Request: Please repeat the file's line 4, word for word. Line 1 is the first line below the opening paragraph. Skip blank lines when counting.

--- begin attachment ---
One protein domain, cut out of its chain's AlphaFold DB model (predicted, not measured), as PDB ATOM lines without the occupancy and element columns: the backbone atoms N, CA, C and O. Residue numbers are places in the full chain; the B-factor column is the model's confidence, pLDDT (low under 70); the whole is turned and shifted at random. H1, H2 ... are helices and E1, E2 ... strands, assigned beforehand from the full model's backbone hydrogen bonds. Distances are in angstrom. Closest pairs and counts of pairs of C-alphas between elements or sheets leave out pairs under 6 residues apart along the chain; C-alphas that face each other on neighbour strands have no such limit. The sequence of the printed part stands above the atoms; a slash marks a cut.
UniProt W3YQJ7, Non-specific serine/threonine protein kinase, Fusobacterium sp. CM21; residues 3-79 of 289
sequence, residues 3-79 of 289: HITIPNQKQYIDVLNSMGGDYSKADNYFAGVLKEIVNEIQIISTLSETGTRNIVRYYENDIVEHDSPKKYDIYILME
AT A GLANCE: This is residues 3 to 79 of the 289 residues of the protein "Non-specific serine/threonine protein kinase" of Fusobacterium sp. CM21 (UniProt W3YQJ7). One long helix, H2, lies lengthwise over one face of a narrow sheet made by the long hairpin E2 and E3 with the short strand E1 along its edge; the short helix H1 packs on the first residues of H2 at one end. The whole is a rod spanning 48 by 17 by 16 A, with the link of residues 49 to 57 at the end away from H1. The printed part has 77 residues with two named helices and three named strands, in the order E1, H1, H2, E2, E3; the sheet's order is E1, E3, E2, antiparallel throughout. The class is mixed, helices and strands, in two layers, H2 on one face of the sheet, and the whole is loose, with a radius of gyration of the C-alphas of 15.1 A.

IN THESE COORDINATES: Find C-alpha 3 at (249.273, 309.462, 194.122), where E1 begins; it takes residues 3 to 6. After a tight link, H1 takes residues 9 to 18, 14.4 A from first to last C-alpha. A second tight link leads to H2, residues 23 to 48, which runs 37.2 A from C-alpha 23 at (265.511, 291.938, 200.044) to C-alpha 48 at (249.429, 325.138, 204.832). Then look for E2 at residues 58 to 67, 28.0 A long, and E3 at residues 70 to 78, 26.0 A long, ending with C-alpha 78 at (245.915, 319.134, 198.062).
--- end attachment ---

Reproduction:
IN THESE COORDINATES: Find C-alpha 3 at (249.273, 309.462, 194.122), where E1 begins; it takes residues 3 to 6. After a tight link, H1 takes residues 9 to 18, 14.4 A from first to last C-alpha. A second tight link leads to H2, residues 23 to 48, which runs 37.2 A from C-alpha 23 at (265.511, 291.938, 200.044) to C-alpha 48 at (249.429, 325.138, 204.832). Then look for E2 at residues 58 to 67, 28.0 A long, and E3 at residues 70 to 78, 26.0 A long, ending with C-alpha 78 at (245.915, 319.134, 198.062).